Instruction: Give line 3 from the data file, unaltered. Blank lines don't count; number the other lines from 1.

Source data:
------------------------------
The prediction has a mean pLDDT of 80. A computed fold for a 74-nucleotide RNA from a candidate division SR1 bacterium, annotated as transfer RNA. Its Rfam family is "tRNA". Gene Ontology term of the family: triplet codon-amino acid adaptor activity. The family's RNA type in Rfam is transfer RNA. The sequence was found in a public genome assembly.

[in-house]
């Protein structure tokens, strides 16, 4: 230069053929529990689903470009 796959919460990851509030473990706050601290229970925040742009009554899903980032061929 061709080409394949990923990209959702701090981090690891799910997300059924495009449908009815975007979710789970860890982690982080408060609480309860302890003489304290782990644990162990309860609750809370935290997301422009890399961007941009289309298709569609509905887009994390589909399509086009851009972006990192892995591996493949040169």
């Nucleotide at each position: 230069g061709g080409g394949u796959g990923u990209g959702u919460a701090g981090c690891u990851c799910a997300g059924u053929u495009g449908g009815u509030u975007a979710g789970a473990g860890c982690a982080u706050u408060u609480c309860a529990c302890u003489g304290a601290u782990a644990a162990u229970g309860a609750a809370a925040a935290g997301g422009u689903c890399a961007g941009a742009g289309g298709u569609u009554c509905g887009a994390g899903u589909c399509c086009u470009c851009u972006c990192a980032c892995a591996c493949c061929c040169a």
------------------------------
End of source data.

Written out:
């Protein structure tokens, strides 16, 4: 230069053929529990689903470009 796959919460990851509030473990706050601290229970925040742009009554899903980032061929 061709080409394949990923990209959702701090981090690891799910997300059924495009449908009815975007979710789970860890982690982080408060609480309860302890003489304290782990644990162990309860609750809370935290997301422009890399961007941009289309298709569609509905887009994390589909399509086009851009972006990192892995591996493949040169």